I had a Tummy Tuck 3 months ago, and the upper abdominal suture tore, leaving a lump on my upper stomach. Although I'm doing everything my doctor told me, should I consider having a second surgery to correct the problem? My doctor suggested Liposuction to reduce the appearance of the bulge, but I don't think that will solve the problem and I'm afraid I will pay the consequences if I don't make the right decision.
Will Liposuction Correct Broken Tummy Tuck Sutures?
Doctor Answers 18
Definitely don't do liposuction
Hi PR. I wanted to say that Dr. Goldstein's answer to your question is important to consider. There are many causes for bulging in the upper abdomen after a tummy-tuck. It might be because the upper abdominal tissue was not cinched together tightly and the lower abdominal tissue was cinched more tightly together. This is well known to cause a bulge in the upper abdomen.
In your case, you mention that a suture broke. This is a very rare occurrence and only you and your plastic surgeon know the circumstances around being able to detect a broken suture. If you truly had a flat upper abdomen one minute, heard a suture break, then had a bulge, then you will likely need to have your tummy-tuck revised and the stitch replaced.
If the suture did break and you go ahead with liposuction, then you are in danger of causing damage to internal organs during liposuction. It is possible to be very cautious and thin the fat just under the skin, but if the suture was truly broken, then it would NOT be recommended. Have some more conversations with your plastic surgeon. Certainly waiting for 6 months before doing a revision is what I would recommend.
Correcting an Upper Tummy Bulge from a Broken Suture
Different scenarios can result in an upper Tummy BULGE AFTER a Tummy Tuck (Abdominoplasty). Such bulges have to be divided into several groups:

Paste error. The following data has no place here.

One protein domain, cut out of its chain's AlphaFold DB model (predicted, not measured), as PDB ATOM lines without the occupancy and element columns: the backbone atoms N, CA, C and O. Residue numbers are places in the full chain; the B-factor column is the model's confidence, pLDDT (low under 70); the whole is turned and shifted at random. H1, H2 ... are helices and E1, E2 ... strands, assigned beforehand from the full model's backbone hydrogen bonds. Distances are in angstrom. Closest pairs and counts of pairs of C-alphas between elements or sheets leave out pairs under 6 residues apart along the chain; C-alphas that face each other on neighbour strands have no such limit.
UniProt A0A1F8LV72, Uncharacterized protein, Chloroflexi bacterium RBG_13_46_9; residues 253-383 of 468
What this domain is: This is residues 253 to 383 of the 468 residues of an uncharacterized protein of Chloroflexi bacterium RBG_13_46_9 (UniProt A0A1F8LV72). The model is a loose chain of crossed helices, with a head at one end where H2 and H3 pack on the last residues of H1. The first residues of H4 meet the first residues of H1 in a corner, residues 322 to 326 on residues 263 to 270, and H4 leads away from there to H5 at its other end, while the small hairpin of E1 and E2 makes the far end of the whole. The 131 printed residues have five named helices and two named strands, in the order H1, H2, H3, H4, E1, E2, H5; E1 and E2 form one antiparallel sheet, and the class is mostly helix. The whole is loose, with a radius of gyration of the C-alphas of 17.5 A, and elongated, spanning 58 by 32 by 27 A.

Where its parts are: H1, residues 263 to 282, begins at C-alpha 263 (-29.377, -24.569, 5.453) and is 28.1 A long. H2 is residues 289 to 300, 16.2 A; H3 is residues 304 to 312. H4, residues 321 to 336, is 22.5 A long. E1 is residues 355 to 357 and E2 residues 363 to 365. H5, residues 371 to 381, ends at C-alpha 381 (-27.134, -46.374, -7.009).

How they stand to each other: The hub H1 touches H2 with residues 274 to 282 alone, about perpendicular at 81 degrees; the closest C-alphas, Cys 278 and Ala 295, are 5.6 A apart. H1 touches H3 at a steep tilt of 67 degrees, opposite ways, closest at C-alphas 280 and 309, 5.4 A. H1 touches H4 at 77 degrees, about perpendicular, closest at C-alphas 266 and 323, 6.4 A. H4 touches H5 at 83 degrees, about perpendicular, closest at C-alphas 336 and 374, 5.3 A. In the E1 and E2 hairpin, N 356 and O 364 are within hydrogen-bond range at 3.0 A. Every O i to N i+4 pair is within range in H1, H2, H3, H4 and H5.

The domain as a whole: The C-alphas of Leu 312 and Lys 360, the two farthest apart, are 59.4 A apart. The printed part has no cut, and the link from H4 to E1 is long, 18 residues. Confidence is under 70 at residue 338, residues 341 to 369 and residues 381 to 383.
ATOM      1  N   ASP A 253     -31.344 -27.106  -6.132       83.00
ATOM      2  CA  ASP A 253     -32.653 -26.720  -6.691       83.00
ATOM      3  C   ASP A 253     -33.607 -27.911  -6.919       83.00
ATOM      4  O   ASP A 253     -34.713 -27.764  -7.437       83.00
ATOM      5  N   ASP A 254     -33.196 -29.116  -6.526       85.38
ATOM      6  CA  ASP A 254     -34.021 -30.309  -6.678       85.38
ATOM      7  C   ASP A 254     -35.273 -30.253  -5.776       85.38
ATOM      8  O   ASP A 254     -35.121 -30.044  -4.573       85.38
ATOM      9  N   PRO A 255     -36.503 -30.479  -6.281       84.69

- Bulge Present BOTH Before and After Tummy Tuck
- Bulge present IMMEDIATELY After Surgery
- Bulge appears LATER After Surgery
IF your tummy was flat after surgery and after lifting or other event (we had a patient who in a Tae Bo class was kicked in the upper stomach), you felt a snap and began noticing a bulge, then several processes may be involved. A ruptured suture may be associated with a collection of blood and fluid and / or the failure of the muscle tightening suture allows the stomach to bulge out.
I would get an Ultrasound and see if the bulge is mostly made of fluid (old blood etc). If so, it can be sucked out and the area largely flattened. I would NOT liposuction the area without verifying what makes up the bulge. IF the bulge has no fluid and little fat, I would wait at least 6-8 months for the scars to mature. Then, if the bulge persists and you want a flatter tummy, you may need a REVISION ABDOMINOPLASTY (Tummy Tuck) and have the area re-tightened. This time, hopefully, with 2 layers of sutures instead of one.
Dr. P. Aldea
If the bulge is due to excess fat then Liposuction may help.
It is unlikely that you will be improved by liposuction of the upper abdomen following a tear of the plication suture(s). If there is a bulge that is fatty in nature, then it may be somewhat improved, but again this is an unlikely scenario.
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It is relatively early in your recovery from surgery. I would wait at least 6 months and during that time get back to your normal daily routines, work activities and exercise regimens. You can then see how the muscles redistribute their activity. I have seen such bulging from presumed ruptured sutures flatten over time. Although it may not completely resolve, it may improve to the point that a little touch up liposuction may be all that you need, if anything at all. Good luck!
Liposuction won't fix a suture.
While lipo can reduce the appearance of a "lump" if that lump is fatty, it cannot fix a muscular repair breakdown problem. It may make it less appreciable however. Maybe that is what your surgeon aims to do.
Tummy tuck muscular repair breakdown is very rare in my patients. Maybe your repair stretched?
John Di Saia MD
Board-certified Plastic Surgeon
Surgery may be necessary, but liposuction is not the way to go